'Tis sad to part, but friends cannot always Walk side by side, or sit and chat : The deviating paths of this poor life

Wind in and out, this way and that.

Sometimes alone and sad we wonder on-
No friend to cheer the fainting heart,
No hand to smooth the rugged path of toil,
No smile to bid our tears depart.

'Tis sad to struggle thus alone, and yet It would be well, if we but knew— Beyond a question or a painful doubt

That friends, though absent, still were true.

I wish you all the joys that fortune gives:
Are these denied, then better still-
Perhaps, though less desired-a fearless heart,
And strength to bear life's every ill.





HERE are doubtless numerous persons, who are not aware that a man, who ever took pride in the fact that Connecticut was his birthplace, once had the presidency of the United States within his grasp, but declined the honor. For such this sketch has been prepared. As a citizen of Connecticut has never occupied the presidential chair, the elevation of the man referred to would naturally have been regarded as somewhat of an honor to our good old state. It was only because of an innate modesty, a delicate sense of honor, and a most unswerving loyalty to a distinguished personal friend, that he was not nominated and elected. Had he lived in the state of his birth in modern times, and the same opportunity had occurred, his action might have been different. Men are hardly so modest and magnanimous in these "advanced" days.

The Democratic national convention of 1852 was held at Baltimore in June. The delegates from Connecticut were James T. Pratt, William P. Burrall, Ephraim H. Hyde, Minott A. Osborn, John W. Stedman, and Frederick Chittenden. A delegate from the State of New York had steadily received votes from the com

mencement of balloting. On the fifth day of the convention, on the call of the states for the thirty-fourth ballot for a presidential candidate, the Virginia delegation, which had retired for consultation, came in and cast the fifteen votes of that state for the gentleman from New York. This action was received with great favor. The honored delegate, by general consent, at once took the floor, and addressed the convention as follows:

"Mr. President: I came not here to speak; but I should be much more or much less than human, if I could, under these circumstances, be silent-if I could arise and address this convention without the very deepest emotion. I came here not for myself, but as the representative of others, clothed with the highest functions, which it shall be my chief ambition to discharge. I came here not with instructions, but with expectations stronger than instructions, that I would vote for and endeavor to procure the nomination of that distinguished citizen and statesman, General Lewis Cass, of Michigan.*

"I have enjoyed the highest honors the sovereignty of my state could confer, and I have seen times when, in the discharge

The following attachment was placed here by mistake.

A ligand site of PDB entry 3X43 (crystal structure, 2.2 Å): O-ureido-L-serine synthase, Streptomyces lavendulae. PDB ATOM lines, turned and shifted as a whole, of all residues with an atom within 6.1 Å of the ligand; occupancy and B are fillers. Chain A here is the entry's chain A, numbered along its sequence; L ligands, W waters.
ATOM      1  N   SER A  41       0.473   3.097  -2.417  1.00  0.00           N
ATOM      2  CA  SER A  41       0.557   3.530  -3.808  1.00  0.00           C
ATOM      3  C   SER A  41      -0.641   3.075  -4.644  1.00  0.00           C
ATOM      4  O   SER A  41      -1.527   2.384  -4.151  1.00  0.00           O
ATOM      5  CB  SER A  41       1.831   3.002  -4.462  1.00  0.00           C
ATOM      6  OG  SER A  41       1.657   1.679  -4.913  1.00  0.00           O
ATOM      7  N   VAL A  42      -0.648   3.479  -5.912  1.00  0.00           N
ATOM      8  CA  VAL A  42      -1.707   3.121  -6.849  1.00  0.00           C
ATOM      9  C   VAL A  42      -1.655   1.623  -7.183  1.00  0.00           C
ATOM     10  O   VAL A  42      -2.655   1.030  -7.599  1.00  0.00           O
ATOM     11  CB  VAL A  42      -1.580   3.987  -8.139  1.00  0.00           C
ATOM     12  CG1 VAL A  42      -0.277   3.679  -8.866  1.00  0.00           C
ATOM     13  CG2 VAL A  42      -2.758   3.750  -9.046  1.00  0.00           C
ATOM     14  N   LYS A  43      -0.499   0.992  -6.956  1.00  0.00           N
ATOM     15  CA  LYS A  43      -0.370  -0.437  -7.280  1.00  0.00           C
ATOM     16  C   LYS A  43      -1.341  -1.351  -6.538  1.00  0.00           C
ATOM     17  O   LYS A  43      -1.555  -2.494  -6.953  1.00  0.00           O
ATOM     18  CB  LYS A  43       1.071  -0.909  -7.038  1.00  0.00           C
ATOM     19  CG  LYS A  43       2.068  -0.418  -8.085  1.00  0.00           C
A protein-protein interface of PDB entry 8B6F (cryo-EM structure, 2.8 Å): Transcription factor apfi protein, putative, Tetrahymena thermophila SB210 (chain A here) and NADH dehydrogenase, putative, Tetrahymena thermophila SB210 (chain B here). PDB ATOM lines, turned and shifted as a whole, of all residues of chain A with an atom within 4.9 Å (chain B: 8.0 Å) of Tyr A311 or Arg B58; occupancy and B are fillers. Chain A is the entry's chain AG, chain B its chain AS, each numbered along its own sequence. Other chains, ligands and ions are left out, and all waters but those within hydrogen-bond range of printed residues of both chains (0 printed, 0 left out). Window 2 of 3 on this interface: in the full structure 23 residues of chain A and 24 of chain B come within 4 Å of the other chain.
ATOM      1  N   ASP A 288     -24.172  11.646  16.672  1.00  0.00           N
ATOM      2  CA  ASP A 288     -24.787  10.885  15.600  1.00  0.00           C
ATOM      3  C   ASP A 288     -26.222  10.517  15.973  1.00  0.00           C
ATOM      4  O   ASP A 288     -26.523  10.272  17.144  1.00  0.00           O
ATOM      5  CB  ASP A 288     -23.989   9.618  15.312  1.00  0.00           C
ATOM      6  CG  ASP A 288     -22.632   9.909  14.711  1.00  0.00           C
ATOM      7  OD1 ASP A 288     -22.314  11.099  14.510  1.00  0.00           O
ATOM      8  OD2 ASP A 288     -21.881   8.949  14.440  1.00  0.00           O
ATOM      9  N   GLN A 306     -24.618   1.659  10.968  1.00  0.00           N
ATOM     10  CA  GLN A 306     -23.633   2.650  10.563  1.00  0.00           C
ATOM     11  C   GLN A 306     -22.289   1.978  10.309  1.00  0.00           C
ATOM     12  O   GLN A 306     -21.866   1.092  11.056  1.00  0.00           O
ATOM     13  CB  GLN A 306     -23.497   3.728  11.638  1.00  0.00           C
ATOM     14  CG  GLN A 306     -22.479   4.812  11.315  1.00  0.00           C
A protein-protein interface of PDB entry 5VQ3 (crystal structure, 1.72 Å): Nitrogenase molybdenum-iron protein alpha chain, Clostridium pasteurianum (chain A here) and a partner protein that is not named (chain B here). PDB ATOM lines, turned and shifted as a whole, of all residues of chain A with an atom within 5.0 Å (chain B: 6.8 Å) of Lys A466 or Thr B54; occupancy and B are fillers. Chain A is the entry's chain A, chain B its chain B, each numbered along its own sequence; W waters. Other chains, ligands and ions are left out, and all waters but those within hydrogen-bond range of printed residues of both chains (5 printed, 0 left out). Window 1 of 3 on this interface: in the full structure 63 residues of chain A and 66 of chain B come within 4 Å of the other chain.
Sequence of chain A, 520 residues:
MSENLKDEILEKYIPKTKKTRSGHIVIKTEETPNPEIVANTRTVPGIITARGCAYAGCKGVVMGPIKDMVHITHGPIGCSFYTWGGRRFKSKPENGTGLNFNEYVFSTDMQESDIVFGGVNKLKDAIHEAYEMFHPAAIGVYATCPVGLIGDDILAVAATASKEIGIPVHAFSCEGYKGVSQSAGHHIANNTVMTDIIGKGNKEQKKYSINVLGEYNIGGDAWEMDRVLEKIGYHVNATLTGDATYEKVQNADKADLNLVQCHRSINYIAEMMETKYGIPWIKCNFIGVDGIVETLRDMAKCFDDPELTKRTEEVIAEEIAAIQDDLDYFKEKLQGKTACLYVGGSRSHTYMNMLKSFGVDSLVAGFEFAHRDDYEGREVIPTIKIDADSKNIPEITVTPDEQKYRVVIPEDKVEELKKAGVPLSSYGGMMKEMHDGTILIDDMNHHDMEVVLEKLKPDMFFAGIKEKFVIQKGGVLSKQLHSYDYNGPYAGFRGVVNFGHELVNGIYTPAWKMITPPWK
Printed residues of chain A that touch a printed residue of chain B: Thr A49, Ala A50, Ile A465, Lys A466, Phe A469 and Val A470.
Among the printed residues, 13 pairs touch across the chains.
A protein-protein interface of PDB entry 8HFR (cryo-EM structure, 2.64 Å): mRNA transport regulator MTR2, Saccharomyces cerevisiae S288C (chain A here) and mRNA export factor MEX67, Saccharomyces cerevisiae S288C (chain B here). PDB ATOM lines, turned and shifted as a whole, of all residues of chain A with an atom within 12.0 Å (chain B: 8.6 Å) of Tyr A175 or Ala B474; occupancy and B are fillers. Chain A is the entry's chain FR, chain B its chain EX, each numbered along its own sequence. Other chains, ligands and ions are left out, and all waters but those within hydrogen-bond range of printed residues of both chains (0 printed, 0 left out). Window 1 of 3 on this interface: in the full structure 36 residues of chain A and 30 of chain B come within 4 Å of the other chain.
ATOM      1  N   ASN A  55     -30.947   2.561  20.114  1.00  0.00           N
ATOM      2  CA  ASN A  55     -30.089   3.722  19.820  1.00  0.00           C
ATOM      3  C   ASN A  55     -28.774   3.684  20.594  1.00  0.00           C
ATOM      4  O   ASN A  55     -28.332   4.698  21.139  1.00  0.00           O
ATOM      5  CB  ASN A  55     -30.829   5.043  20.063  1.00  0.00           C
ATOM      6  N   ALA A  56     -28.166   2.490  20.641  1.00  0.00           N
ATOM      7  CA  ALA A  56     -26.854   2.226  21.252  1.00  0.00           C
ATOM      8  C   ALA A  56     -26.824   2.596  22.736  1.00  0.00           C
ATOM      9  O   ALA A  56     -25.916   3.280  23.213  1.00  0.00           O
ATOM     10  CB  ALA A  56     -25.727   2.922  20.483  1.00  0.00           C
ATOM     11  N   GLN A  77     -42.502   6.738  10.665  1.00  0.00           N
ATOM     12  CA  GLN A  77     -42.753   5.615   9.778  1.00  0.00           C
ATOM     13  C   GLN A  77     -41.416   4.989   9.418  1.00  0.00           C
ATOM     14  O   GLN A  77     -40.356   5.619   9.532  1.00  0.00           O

NOTE-The writer, in boyhood, had frequent opportunities to listen to the eloquence of the subject of this sketch, both in the court-room and upon the public platform. A memoir by his brother, the Congressional Records, and information obtained from many sources, have been invaluable in the preparation of this much delayed tribute to the memory of a son of Connecticut.

* At this point a number of magnificent bouquets were thrown upon and about the speaker by ladies in the galleries, and loud and long continued was the applause.

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rich fruition of the present, and the glorious hopes of the future of our country, to go with me for the nomination of one who has been abundantly tried and ever found faithful, Lewis Cass, of Michigan. We cannot find a single individual acceptable to us all. Every one can pass criticisms upon opposing candidates. None are perfect. There are many stars in the galaxy. Let us then cease our struggles and act in a spirit of forbearance, conciliation, and compromise.

"I tender my most grateful thanks to my friends for the choice offering they have brought me, and congratulate them and all other friends upon the good temper that prevails in this convention. I ask them not to expect me to depart from the line of my intentions, and I know they will not. My spirit is willing, and the flesh is not weak; the highest temptation, I repeat, could not induce me to depart from this course."

The speaker was Daniel S. Dickinson. Of the gentlemen who addressed the convention with reference to Mr. Dickinson's declination, Mr. Leake, of Virginia, remarked that, in the words of a distinguished statesman, the presidency was neither to be sought for nor declined. The fact that the gentleman from New York had declined the nomination was the highest argument in his favor.

On the thirty-fifth ballot the Virginia delegation cast the vote of that state for Franklin Pierce, of New Hampshire, and on the forty-ninth ballot he was nominated.